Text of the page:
Living in Asheville, North CarolinaIyna Bort Caruso
If a city can be judged by its accolades, Asheville, North Carolina, has it all. In the last few years alone, it’s been touted as coolest, most romantic, friendliest and even happiest.
Asheville enjoys a spectacular setting in the Blue Ridge Mountains, near the Great Smokies and surrounded by a million acres of forest lands. It is the largest city in western North Carolina and about 90 minutes from Charlotte.
It’s a growing foodie and music destination with an eclectic and well-established arts culture. In the mid-1980s, former industrial buildings started to transform into artists studios. Today, the River Arts District is home to some 200 artists in 22 buildings along a mile-long stretch of the French Broad River.
The area was little more than a country village when the railroad came to town in 1880 and changed everything. Asheville transformed from an area of farms and forests to a mountain resort. Within three years of the railroad’s arrival, the population nearly doubled and construction boomed. In 1889, George Washington Vanderbilt began construction on what is now the largest residence in America, the Biltmore Estate. He hired the leading architect of the era, Richard Morris Hunt, to build the 250-room French Renaissance chateau.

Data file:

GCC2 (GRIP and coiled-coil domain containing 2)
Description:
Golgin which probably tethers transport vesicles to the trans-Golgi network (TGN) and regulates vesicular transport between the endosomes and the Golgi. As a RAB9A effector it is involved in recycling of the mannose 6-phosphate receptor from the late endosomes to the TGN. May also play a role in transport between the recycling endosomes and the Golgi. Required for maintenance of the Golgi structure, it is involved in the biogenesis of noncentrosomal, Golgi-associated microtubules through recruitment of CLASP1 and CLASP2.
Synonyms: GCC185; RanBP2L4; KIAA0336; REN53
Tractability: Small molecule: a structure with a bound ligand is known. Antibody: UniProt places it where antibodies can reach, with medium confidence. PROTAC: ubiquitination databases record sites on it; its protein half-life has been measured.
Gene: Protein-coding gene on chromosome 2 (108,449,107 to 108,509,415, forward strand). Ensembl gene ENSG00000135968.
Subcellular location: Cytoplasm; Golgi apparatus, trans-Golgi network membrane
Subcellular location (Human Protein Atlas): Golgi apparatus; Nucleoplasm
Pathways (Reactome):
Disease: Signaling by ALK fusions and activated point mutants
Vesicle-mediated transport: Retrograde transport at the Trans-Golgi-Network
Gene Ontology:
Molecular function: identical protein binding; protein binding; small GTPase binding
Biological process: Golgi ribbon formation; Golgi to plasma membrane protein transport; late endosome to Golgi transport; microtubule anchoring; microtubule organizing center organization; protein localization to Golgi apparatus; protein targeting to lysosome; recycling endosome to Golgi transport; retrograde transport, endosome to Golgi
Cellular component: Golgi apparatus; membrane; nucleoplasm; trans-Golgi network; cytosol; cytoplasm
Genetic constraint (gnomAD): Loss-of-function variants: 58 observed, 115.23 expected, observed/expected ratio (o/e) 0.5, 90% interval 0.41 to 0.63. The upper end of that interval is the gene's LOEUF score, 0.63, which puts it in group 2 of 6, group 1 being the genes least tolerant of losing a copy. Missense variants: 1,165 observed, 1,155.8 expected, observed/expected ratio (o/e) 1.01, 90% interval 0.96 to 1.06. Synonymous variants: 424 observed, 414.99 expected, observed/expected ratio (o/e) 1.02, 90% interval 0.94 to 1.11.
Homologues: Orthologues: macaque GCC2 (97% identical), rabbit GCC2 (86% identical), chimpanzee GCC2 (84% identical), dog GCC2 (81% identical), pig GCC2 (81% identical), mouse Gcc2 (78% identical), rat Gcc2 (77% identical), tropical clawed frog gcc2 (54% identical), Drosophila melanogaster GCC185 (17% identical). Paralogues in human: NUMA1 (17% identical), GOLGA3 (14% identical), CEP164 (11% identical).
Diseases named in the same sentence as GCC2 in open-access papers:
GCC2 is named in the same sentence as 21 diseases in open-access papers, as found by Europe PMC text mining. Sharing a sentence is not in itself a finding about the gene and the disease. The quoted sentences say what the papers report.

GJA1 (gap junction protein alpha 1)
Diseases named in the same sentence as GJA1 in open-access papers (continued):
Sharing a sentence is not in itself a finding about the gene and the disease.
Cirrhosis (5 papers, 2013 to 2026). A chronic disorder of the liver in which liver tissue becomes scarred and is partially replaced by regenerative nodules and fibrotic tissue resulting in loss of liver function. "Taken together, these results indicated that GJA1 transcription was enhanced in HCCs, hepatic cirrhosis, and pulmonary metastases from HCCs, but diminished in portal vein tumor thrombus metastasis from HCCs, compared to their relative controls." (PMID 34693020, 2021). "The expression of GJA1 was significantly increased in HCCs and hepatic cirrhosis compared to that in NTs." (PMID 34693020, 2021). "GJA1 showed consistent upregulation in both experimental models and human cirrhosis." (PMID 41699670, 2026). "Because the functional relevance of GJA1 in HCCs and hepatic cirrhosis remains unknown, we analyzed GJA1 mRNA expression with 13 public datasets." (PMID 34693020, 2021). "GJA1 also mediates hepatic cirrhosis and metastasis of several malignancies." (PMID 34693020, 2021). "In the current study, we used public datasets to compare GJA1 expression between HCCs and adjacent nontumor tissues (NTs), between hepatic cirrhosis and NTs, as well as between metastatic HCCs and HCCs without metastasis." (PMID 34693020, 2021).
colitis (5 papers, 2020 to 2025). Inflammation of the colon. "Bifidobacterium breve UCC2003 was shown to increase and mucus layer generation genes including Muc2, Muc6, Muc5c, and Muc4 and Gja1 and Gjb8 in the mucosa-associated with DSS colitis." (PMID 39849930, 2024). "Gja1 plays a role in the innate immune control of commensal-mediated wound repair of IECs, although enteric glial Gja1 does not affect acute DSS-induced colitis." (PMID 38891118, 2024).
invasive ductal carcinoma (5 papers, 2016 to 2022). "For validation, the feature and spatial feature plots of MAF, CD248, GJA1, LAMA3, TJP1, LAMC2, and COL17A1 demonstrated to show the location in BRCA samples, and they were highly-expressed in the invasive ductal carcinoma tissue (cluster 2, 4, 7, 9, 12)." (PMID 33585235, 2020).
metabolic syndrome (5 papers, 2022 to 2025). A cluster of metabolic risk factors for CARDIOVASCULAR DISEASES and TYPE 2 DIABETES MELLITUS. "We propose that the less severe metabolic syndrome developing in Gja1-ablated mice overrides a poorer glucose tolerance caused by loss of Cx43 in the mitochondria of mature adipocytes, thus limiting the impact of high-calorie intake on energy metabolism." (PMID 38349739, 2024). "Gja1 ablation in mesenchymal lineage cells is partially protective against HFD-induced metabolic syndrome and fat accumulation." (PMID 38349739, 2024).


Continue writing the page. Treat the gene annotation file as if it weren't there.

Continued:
After the stock market crash of 1929, Asheville suffered a blow that impacted economic development for decades. The upside was that older buildings were never razed as part of any kind of urban renewal program. Thanks to preservation efforts, much of Asheville’s architecture looks like it did a century ago.
The Downtown Asheville Historic District comprises scores of buildings mostly built between the 1890s and 1940s. New luxury condominiums, as well as units converted from historic buildings, are available to buyers who enjoy the benefits of urban living. Elsewhere around the region are country estates, custom residences in golf club communities and stately homes. Lakeview Park, set around Beaver Lake, is a flagship neighborhood with a Gatsby-era sensibility. Biltmore Forest, adjacent to the Biltmore Estate, is a secluded, old money area, while Biltmore Park with its own share of grand estates, is set against a backdrop of mountains and forests.